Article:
Until we get some exposure to the Seahawks on Tuesday, Walter Thurmond’s reported suspension remains the topic of the day. John McGrath, in the TNT, columnized on the issue.
The situation reminds McGrath of the issues that secondary depth caused in the Super Bowl XL appearance. Ken Hamlin was gone because of an off-field incident, and Marquand Manuel played well in his absence, but when Manuel got hurt? Maxwell and Lane should be fine as fill-ins for now, but what happens if one of them goes down? Etric Pruitt?
--The last couple weeks of the Seahawks’ regular schedule are looking a bit more challenging. Arizona (at Clink 12-22) stretched its win streak to four with a 40-11 pasting of Indianapolis, while St. Louis (at Clink 12-29) thumped Chicago 42-21. Both those teams have defenses that traditionally cause the Seahawks troubles. Note: The NFC West is now the only division in the NFL in which all four teams have outscored their opponents through Week 12.
-- I sat down with ESPN’s Professor, John Clayton, an old colleague, for the story of how he grew out of newspapers and became a media rock star.
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There were some great quotes from sources about Clayton, particularly from Bill Polian, who said that talking with Clayton is like talking to another NFL GM.
Clare Farnsworth of Seahawks.com was the beat guy at the PI in Clayton’s days at the Trib, and had the unenviable task of competing against Clayton for stories. Farnsworth said that nobody deserves their position more than Clayton because he saw on a daily basis how hard he worked for it. His story about Clayton chasing Mike McCormack’s car out of the parking lot is priceless.
I agree with the assessment of his work ethic. I’ve covered some Olympic gold medalists and Hall of Fame athletes who can't match the dedication that Clayton has for his job.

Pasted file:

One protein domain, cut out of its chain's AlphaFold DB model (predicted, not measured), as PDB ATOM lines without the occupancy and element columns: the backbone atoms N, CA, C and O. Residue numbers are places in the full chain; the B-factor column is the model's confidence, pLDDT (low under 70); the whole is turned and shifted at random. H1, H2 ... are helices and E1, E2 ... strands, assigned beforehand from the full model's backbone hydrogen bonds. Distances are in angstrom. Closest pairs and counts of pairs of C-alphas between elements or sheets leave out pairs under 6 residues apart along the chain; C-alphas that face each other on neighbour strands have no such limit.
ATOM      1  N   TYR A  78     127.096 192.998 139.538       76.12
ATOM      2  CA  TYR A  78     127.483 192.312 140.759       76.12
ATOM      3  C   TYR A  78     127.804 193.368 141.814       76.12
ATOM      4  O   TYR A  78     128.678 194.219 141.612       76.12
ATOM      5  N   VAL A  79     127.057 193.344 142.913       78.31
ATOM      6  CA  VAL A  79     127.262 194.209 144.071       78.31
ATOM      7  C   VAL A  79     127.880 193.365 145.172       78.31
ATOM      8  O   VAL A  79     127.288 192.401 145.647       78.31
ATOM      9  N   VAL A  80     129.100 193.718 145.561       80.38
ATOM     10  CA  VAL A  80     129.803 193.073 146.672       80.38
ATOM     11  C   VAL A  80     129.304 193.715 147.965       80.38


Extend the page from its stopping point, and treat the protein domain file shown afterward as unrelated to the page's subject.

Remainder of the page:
--Fans of Seahawks nostalgia likely enjoy Farnsworth’s “Catching Up With …” series. This one with linebacker Sam Merriman had some interesting background on the injury that ended his career “… basically, the bottom half of my leg was just being held on by the skin. Everything had been mangled. They were talking about, ‘Oh, you have x-number of hours before we have to amputate.”
--Pro Football Talk has an interesting opinion piece on dubious NFL rules. I think they missed one, though. I’ve always thought the most punitive rule in football is the touchback after an offensive player fumbles out of the end zone. You might be on the 1 going in for a TD, but if you fumble and it goes out of the end zone, it’s the other team’s ball at the 20. Had you fumbled out of bounds even an inch before the end zone, it would still be your ball. That rule should be changed … take it back to the PAT line, something. While researching a writing project on a game in the 1920s, I came across a weird rule they used to have: If you threw an incomplete pass in the end zone, it was as touchback. Absurd. They changed that, of course, and I think they should do the same with the fumble out of the end zone.